We can foster this by helping kids make sense of the feelings in their bodies. When they see something that doesn’t seem fair or right or good, they – just like we – have an emotional response that shows up as discomfort in our bodies. By giving them language for what they are feeling (“Your heart is racing fast because you’re getting angry when he does that to you.”), we reinforce them going inward and valuing the cues their bodies are sending them.
Remind them they don’t have to have the words yet.
We reinforce that it’s okay if they don’t have the words yet for what doesn’t feel right. The words part is tricky, but they can trust their bodies to tell them when something is off. When we do this as parents, we empower them in situations where they’re not sure how to describe their discomfort or to explain why they need to leave to someone else. But if we’ve reinforced that their bodies are to be trusted, they know it’s safe and valid to pull themselves out of an uncomfortable situation.
Be ready to have them practice on you, even when it feels hard.
Perhaps the most challenging part of this for us as parents is that we are the perfect people to be on the receiving end of all those feelings. We are the safe place for them to practice alchemizing their anger, setting boundaries, and using their voices. Lucky us, right?
It’s inevitable that all that practice will trigger our own emotions as parents, and that’s where the real hard work of all this comes in. They will call out places where we are screwing up and being unfair, and I know my own instinct is to shut that down fast. A common example in my house is when one kid complains, “It’s not fair that he got 30 minutes on the iPad and I only got 15!” Even when I know he’s right, my frustration, exhaustion, and irritability gets activated. Underneath that might sometimes even be guilt about not maintaining more fairness or allowing so much screentime, and that doesn’t feel good either.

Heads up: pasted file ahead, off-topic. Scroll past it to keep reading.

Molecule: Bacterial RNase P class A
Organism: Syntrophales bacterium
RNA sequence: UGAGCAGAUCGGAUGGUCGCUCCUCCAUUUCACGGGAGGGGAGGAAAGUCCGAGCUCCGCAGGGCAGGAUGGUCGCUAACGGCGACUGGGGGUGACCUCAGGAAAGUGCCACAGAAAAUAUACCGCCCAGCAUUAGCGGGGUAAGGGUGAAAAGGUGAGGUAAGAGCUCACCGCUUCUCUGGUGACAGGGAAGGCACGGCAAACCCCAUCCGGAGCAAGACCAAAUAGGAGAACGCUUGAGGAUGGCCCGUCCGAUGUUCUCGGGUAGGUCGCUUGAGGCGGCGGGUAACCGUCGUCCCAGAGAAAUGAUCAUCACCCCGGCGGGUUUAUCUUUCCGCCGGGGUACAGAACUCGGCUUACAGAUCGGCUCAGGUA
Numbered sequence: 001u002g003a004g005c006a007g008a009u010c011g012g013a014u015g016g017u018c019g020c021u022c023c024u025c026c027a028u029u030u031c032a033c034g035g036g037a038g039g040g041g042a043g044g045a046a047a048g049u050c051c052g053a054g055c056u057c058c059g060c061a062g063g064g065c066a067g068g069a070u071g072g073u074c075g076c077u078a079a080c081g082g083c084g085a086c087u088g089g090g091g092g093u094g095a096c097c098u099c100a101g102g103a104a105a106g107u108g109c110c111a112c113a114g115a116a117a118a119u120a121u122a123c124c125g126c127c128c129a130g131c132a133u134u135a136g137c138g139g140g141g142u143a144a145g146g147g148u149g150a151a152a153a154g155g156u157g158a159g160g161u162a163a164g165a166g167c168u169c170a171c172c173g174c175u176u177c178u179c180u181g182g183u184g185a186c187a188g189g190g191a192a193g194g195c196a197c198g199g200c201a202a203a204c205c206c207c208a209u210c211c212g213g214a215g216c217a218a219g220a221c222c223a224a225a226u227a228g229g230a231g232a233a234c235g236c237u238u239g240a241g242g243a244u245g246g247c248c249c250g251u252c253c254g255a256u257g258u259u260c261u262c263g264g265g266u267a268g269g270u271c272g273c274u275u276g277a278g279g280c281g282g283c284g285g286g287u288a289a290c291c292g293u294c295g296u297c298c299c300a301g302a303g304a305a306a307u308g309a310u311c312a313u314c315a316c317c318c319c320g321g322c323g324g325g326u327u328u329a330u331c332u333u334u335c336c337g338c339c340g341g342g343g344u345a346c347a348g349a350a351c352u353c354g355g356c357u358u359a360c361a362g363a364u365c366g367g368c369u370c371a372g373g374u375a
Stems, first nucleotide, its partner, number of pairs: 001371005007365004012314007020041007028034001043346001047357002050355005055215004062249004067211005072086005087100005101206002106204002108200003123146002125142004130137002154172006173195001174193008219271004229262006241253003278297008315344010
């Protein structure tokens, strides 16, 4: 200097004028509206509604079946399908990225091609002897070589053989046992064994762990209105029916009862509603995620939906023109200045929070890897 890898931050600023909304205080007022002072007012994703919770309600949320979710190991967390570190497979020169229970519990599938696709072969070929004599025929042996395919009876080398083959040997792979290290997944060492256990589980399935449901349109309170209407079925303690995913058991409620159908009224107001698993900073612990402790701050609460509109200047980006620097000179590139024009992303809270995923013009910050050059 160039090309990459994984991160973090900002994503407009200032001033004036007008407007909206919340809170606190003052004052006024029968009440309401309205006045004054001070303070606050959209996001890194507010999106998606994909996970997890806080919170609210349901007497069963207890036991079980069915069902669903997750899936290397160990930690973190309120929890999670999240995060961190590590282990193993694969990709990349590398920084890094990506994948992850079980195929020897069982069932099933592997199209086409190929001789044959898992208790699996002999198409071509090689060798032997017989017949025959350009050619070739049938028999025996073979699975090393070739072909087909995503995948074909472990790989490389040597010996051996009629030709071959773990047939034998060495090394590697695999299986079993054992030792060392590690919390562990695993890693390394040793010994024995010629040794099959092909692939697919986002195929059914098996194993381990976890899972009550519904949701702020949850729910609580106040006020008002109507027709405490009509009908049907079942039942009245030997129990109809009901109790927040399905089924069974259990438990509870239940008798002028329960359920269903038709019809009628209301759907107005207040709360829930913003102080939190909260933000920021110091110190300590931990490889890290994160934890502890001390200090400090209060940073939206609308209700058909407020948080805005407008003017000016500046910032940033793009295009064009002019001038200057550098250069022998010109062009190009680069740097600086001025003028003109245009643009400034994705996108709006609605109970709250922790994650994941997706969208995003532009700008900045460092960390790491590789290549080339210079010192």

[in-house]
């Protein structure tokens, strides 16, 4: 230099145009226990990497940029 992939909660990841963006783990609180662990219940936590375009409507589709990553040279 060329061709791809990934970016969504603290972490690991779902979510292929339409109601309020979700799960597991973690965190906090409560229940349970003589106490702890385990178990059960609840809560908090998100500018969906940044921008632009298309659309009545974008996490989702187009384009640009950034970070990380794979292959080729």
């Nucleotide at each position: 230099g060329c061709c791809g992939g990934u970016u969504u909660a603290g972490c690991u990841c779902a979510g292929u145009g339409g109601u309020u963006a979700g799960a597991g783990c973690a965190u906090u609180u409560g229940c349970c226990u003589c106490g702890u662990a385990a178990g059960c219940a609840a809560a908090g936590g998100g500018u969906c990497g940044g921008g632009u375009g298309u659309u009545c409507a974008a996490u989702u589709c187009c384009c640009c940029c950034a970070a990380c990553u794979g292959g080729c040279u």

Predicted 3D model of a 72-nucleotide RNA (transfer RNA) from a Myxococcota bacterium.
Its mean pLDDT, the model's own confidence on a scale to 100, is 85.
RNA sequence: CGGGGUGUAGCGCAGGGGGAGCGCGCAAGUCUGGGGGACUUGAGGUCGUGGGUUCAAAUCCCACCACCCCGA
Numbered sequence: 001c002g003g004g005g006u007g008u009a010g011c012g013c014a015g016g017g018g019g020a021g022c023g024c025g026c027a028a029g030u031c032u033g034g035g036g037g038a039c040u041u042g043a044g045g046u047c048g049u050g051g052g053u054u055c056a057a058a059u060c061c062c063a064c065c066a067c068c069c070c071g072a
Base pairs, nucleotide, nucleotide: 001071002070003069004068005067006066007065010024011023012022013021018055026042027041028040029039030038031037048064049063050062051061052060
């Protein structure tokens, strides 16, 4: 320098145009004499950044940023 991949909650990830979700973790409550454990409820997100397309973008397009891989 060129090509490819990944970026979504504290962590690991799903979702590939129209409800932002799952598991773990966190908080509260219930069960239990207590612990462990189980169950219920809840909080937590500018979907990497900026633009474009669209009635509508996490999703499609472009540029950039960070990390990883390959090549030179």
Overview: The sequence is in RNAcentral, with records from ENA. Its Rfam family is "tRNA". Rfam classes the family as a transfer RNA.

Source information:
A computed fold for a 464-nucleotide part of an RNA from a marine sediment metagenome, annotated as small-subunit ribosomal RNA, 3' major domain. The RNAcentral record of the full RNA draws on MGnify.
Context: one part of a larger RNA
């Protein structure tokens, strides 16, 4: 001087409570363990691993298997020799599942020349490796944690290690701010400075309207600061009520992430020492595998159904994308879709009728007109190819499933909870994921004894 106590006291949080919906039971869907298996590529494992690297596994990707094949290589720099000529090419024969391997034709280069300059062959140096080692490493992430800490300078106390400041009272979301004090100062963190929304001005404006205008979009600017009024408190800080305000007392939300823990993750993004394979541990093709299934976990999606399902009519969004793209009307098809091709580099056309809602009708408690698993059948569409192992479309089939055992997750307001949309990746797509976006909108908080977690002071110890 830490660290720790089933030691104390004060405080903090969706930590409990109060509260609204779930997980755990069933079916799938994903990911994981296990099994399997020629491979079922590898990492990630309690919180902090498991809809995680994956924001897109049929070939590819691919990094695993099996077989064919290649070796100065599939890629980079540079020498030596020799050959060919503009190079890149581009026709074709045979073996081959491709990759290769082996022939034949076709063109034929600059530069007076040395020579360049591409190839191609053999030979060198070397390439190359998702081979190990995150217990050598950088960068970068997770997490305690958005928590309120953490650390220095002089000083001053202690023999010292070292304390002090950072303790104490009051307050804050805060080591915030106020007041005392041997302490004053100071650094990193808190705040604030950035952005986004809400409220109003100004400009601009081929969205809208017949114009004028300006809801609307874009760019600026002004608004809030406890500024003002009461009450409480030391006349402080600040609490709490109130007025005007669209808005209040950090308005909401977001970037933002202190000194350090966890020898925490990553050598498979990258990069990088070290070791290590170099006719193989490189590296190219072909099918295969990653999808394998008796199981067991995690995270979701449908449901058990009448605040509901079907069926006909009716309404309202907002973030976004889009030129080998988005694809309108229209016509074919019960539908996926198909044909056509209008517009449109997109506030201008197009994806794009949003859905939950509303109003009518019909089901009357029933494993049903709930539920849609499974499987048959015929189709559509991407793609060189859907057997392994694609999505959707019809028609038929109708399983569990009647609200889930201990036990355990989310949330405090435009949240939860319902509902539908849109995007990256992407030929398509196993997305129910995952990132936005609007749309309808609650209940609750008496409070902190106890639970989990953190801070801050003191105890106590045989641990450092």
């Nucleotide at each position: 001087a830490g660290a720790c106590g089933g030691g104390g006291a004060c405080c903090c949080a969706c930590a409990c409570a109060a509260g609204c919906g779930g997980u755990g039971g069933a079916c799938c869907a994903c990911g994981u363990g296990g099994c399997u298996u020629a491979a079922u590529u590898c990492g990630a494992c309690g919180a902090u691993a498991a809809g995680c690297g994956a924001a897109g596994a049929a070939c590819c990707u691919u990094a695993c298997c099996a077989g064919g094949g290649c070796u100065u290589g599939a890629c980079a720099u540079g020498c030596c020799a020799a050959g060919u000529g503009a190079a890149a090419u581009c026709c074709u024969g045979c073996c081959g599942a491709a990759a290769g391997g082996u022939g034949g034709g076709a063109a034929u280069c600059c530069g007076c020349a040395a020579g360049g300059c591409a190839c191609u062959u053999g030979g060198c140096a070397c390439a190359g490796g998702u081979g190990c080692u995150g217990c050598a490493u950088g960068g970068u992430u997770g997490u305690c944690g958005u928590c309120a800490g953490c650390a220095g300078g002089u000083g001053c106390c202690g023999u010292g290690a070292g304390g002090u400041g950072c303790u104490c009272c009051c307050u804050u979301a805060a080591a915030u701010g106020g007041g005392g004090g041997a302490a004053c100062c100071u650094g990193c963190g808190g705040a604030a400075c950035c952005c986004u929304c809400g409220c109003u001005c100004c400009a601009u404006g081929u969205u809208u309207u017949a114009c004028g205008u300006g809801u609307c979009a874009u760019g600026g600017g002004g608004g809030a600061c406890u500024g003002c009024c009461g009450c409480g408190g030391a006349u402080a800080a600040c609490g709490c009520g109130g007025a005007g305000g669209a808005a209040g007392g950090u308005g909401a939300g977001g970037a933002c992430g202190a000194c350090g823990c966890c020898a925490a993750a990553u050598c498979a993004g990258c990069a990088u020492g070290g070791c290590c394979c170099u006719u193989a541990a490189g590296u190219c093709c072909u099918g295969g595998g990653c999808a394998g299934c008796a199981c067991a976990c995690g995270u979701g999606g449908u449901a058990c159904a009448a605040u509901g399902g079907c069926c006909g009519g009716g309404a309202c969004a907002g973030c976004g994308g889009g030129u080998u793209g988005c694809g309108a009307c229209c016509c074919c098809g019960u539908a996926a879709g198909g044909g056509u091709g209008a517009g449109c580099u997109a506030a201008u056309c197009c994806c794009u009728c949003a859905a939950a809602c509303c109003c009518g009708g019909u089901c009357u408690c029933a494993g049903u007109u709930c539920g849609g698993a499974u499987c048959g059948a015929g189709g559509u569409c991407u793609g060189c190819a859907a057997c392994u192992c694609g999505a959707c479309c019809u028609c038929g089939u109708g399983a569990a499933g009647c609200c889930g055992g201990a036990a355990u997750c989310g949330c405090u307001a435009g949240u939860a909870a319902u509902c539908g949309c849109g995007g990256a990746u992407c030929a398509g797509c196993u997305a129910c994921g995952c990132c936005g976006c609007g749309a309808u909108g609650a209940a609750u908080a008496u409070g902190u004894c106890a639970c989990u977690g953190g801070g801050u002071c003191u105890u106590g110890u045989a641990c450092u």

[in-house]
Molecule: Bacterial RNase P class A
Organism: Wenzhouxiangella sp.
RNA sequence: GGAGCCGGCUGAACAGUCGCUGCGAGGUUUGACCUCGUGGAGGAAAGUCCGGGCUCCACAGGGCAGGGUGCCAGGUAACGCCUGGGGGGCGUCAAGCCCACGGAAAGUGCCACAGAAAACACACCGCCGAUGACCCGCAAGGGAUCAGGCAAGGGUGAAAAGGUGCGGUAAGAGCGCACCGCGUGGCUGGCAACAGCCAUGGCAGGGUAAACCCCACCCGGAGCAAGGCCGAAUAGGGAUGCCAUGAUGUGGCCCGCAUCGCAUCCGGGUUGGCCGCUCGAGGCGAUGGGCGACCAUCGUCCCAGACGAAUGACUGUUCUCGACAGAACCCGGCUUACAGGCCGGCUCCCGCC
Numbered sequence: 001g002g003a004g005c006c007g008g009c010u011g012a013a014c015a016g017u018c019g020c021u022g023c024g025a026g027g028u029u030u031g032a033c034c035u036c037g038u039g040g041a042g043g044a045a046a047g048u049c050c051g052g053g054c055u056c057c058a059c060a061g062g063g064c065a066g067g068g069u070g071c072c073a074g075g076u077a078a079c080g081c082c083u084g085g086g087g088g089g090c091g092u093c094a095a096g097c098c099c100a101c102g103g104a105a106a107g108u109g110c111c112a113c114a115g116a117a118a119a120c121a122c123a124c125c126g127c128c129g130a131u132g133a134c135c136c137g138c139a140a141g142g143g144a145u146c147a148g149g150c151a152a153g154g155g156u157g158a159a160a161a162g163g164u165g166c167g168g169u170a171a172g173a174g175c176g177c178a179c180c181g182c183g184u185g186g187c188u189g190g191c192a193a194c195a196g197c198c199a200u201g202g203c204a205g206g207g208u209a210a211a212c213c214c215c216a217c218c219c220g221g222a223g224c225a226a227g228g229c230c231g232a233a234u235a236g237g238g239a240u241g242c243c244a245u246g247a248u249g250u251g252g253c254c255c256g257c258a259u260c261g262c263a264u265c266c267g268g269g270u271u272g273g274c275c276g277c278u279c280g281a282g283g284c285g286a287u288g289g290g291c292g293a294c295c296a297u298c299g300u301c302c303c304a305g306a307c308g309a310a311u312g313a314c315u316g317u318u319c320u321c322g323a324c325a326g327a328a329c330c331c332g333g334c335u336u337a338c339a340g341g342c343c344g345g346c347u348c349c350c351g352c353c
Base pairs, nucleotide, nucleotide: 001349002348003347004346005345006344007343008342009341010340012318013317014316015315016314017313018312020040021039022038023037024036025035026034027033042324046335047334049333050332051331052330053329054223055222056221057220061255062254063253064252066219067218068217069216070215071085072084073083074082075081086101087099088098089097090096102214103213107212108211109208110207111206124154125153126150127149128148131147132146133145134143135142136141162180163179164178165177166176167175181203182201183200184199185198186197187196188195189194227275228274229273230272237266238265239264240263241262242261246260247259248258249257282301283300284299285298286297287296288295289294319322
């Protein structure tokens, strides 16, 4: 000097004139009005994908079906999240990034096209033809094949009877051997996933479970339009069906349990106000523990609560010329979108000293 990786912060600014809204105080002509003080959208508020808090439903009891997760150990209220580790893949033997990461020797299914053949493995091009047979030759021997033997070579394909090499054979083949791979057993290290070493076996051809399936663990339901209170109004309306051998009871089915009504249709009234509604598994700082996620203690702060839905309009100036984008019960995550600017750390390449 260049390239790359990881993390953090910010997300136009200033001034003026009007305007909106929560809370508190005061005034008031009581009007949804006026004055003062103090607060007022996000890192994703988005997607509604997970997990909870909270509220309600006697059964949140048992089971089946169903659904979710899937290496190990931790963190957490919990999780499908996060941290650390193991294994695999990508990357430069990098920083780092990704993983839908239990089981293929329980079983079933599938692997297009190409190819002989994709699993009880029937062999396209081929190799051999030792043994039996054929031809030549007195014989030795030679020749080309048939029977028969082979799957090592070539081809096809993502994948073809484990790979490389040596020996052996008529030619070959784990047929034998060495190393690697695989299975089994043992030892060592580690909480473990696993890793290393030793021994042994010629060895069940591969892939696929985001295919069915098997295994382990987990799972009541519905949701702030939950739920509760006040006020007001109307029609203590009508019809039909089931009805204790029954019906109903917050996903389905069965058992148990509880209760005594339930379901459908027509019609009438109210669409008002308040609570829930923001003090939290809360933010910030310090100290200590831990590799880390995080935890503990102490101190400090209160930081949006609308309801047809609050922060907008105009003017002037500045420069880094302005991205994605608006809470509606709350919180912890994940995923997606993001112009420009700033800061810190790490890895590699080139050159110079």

But helping them develop confidence in their perceptions and validity in their feelings means noticing how activated I might be getting, settling my own body, and validating their experience of the situation. That doesn’t always mean that I will or can “fix” the situation, but the power here is really in helping them know that their experience of injustice is valid and it makes sense to be upset about it. It also means reinforcing that destroying your brother’s lego creation is not an appropriate way to express that upset.
Reinforce that the bravest among us are the ones who are scared and do it anyway.
One of the most important things we can help our kids recognize on their journey to activism is that you don’t have to feel brave to be brave. It’s easy for any of us to perceive others who are out there standing up for important things as more confident or less fearful than us. It can feel like something they can do because they’ve been blessed with less anxiety or nervousness.
But the reality is that we are all afraid on some level, and that’s often the key signal that we are embarking on something that’s important or right. We can help our kids see that being nervous or doubting ourselves isn’t something we have to get rid of before acting. We can do it scared. The best way I know to teach this is – like most things – to model it. That means calling out when we’re feeling afraid of doing or saying something, and demonstrating our willingness to do it anyway.